16: “Ben” – The Montana Meth Project, *2010* (USA) ~ Correction

Much like the “Jessica” and “Kevin” ones we have previously discussed, this final commercial from the folks at The Montana Meth Project looks at how one teenager’s life spirals into the abyss due to their friends ignorance towards their meth use. Stupid friends, who needs them anyway? In all seriousness, I find this one the creepiest of the three due to the most gobsmacking ending in all of PSA history [Spoiler Alert]: we get one final chilling shot of the noose Ben had used to kill himself still hanging from the ceiling inside a janitor’s closet. Brrr. I’m off to go and watch some videos of cats doing the funniest things on YouTube to cheer myself up. Be right back, feel free to move on without me. I’ll catch up with you in a bit.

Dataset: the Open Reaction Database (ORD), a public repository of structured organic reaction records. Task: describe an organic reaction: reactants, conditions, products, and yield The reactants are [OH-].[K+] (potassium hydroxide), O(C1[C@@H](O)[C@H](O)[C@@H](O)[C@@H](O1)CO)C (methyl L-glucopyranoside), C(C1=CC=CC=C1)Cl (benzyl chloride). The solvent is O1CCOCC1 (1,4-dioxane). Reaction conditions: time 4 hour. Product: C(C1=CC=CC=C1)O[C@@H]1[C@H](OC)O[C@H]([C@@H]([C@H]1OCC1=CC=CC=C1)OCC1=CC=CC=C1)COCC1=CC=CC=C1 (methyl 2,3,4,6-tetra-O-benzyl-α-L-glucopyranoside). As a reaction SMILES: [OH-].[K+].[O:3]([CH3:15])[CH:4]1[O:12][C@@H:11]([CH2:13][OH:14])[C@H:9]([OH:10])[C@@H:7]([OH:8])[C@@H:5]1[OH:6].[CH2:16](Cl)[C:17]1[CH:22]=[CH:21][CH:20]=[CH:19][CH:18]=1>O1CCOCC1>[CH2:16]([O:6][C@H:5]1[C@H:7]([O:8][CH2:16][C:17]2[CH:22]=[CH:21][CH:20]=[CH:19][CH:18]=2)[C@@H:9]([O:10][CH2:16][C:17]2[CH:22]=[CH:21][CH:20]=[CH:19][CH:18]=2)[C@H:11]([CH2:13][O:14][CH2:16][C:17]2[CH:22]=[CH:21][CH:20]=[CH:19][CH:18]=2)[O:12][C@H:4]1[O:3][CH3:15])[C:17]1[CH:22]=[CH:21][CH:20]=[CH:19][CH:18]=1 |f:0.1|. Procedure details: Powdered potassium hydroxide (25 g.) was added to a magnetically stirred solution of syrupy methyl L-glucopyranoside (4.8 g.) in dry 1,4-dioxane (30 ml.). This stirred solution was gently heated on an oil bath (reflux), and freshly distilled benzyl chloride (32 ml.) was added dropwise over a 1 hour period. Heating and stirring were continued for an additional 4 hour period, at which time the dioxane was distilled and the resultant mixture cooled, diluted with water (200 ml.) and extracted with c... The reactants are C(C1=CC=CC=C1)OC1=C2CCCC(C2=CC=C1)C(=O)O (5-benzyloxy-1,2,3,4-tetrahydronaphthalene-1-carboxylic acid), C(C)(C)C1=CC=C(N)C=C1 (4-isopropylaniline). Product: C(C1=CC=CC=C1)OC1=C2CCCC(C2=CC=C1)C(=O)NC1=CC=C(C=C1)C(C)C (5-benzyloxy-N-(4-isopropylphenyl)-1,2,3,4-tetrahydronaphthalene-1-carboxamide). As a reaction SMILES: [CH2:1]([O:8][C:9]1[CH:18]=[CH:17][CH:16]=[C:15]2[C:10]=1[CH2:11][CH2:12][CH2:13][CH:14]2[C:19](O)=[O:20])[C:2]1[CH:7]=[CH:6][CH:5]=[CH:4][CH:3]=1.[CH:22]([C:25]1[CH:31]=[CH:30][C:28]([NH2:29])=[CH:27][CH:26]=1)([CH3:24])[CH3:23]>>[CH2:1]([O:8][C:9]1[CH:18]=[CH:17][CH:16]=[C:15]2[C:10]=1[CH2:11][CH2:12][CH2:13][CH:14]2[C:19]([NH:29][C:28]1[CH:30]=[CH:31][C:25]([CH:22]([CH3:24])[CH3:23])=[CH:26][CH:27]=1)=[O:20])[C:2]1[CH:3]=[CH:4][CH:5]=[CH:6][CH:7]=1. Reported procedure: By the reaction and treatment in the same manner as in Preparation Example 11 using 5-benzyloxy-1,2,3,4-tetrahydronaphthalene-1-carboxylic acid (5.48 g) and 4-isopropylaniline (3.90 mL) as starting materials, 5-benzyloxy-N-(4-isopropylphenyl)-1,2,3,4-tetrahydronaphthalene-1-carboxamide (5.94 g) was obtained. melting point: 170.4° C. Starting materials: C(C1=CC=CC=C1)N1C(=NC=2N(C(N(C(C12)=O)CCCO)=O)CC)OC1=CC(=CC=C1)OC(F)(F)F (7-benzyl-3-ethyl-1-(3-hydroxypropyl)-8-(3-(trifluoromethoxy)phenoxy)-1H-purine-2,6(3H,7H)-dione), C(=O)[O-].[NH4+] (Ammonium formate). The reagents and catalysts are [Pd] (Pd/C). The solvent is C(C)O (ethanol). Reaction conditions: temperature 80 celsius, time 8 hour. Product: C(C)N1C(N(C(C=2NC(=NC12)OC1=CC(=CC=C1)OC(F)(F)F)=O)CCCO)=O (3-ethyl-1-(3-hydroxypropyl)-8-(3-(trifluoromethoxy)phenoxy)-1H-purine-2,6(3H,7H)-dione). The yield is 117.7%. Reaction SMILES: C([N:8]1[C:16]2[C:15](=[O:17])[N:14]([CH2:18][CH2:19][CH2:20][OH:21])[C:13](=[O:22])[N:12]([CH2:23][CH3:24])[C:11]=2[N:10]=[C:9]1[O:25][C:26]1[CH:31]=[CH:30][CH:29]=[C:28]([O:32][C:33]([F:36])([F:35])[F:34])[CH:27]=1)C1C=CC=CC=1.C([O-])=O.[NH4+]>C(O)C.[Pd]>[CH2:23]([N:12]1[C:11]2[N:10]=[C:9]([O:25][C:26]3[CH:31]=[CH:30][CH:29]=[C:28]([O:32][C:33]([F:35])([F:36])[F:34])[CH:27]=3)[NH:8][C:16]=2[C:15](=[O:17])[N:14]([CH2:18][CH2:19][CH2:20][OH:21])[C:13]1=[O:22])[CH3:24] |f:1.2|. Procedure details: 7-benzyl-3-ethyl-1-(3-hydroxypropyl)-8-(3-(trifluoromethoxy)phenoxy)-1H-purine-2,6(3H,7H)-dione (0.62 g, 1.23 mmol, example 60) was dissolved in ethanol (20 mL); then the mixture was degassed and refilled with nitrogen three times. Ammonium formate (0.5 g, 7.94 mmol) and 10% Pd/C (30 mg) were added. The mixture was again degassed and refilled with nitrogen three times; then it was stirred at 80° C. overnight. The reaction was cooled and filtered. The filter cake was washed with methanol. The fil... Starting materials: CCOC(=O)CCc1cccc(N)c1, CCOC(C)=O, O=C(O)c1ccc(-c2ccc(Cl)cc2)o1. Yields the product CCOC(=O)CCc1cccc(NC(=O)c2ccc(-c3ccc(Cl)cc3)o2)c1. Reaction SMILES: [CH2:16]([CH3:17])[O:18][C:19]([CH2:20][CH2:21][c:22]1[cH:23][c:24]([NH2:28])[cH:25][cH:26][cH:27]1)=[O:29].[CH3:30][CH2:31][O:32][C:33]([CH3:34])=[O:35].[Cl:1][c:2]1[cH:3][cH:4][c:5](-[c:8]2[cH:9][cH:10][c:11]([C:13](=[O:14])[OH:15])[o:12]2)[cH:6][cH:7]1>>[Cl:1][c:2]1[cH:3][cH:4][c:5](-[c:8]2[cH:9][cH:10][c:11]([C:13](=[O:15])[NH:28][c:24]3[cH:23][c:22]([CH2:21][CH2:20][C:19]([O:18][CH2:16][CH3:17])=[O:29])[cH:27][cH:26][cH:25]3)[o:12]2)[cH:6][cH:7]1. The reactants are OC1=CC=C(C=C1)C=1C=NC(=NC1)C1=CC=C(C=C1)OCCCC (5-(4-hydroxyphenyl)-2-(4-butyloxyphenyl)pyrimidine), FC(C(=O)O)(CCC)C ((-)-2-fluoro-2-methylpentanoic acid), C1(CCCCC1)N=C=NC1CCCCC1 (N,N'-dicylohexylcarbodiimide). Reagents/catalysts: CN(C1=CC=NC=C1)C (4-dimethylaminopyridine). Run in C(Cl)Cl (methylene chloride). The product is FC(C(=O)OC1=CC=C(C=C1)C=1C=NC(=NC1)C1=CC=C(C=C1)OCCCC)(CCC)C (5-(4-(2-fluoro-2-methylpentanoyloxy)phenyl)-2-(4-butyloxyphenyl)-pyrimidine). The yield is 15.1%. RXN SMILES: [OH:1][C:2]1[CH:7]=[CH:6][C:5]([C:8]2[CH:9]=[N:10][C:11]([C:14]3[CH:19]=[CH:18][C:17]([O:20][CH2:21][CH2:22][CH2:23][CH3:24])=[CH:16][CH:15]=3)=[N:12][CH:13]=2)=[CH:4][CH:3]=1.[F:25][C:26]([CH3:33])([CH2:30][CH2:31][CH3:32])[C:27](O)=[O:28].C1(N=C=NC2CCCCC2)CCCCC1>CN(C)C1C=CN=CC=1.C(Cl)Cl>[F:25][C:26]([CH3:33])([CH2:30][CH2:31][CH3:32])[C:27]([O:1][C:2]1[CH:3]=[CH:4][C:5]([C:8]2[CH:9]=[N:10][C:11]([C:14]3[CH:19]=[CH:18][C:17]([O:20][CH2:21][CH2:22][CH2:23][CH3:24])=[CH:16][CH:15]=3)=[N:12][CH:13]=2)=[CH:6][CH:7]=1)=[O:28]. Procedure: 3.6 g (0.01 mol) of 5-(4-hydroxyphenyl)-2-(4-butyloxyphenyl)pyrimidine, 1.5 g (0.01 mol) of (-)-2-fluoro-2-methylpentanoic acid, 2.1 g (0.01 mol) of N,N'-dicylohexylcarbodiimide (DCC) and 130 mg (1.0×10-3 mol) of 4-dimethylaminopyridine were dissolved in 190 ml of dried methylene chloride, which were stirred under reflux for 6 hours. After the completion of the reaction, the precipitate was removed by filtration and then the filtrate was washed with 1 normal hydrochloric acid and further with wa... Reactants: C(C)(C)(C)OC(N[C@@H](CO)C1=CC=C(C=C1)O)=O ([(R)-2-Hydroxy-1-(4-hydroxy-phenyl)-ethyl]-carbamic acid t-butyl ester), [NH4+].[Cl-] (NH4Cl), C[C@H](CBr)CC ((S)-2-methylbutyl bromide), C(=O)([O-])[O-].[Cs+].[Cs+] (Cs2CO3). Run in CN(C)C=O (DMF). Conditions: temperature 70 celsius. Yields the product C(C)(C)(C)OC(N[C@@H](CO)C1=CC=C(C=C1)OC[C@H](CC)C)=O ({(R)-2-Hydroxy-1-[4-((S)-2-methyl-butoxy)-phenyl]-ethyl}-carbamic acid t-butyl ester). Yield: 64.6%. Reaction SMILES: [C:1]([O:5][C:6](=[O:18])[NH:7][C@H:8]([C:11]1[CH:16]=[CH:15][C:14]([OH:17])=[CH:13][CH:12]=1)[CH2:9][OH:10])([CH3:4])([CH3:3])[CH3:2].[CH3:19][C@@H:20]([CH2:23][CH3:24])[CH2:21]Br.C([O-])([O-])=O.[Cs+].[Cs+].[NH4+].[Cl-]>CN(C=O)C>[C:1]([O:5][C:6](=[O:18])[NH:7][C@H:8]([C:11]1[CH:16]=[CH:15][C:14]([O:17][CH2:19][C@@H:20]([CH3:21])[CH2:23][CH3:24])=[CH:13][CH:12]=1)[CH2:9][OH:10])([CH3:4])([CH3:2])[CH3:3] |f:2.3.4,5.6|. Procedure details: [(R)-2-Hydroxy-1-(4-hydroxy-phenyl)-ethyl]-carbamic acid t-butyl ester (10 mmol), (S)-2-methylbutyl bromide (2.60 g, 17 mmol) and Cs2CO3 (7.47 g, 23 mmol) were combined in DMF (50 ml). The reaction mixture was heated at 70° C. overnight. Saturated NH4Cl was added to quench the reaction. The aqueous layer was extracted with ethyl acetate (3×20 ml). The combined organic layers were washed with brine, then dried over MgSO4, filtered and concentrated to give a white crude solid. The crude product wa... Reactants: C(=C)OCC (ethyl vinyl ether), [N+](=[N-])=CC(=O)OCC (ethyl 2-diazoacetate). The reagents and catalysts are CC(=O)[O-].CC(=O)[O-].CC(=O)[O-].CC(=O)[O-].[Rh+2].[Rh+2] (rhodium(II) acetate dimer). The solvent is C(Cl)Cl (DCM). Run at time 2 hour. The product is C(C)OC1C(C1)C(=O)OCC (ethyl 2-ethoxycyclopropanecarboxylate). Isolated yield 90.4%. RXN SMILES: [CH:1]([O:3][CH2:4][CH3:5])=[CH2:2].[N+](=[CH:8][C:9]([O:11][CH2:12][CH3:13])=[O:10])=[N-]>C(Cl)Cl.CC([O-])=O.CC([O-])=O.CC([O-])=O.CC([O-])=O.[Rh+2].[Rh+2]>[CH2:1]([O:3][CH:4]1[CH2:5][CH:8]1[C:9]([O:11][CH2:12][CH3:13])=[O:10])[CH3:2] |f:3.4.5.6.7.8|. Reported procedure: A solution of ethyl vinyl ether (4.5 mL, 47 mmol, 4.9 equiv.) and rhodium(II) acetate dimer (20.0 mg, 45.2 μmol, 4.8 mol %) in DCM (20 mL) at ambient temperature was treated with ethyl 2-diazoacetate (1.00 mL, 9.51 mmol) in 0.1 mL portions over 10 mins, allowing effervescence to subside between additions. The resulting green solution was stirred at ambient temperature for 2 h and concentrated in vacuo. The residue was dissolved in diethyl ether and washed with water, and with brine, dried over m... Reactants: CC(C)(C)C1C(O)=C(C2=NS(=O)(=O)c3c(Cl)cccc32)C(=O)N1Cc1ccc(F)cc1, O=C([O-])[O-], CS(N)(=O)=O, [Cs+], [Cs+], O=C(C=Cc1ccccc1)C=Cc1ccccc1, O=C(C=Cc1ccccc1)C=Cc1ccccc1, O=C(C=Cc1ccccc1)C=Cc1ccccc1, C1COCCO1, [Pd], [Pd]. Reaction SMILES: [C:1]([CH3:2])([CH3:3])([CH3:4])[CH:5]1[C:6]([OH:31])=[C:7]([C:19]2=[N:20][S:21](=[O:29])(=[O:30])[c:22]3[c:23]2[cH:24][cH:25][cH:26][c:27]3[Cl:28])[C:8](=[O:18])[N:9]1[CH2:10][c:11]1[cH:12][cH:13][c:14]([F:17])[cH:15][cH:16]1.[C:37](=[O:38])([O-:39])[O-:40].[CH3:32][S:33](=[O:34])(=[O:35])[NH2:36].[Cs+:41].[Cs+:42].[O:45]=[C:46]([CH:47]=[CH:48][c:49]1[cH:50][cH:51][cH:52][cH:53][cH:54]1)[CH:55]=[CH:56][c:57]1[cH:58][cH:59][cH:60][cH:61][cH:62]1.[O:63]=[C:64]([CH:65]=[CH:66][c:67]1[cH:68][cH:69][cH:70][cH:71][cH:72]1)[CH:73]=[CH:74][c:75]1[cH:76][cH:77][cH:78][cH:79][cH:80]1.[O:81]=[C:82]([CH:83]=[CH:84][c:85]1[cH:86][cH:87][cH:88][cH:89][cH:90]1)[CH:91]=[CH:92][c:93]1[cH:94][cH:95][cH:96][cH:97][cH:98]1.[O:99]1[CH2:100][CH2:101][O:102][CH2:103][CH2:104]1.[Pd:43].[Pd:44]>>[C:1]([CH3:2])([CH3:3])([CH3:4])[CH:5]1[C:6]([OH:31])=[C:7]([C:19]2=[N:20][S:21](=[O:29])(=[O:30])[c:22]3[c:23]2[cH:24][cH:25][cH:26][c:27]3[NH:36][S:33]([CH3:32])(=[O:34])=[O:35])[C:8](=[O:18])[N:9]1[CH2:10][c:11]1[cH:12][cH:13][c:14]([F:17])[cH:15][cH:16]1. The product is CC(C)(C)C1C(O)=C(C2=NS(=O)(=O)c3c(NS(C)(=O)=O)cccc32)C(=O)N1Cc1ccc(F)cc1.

15: “Dummy” – Central Office of Information, 1985 (UK)

“When friends told Kate smoking heroin would make her feel good, they forgot to tell her something else…” – how bad they are at being friends? As much as I would have liked that to be the next line, sadly it isn’t. We get to see what the effects of heroin do to a pretty-realistic-looking dummy in what appears to be some creepy, badly-lit warehouse environment. The dummy keeps falling to the floor with an echoing slam for every dreadful effect that heroin does to Kate… like giving her spots! Oh my, how dreadful! Risking blood disease, liver damage and heart failure… nah. But the spots! Anything but the spots! That dummy is a bit creepy though. Almost gives you that uncanny valley feeling. And the weird background noise is a bit unsettling too. But as creepy as the ad is, you can’t help but slightly cringe at Kate’s god-awful acting at the end and what’s probably the most awkward 5-second silence in history. It could give the awkward silence at the end of this PIF for a burst pipe a run for its money!

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14: “Rodney On Heroin” – Partnership for a Drug-Free America, 1998 (USA)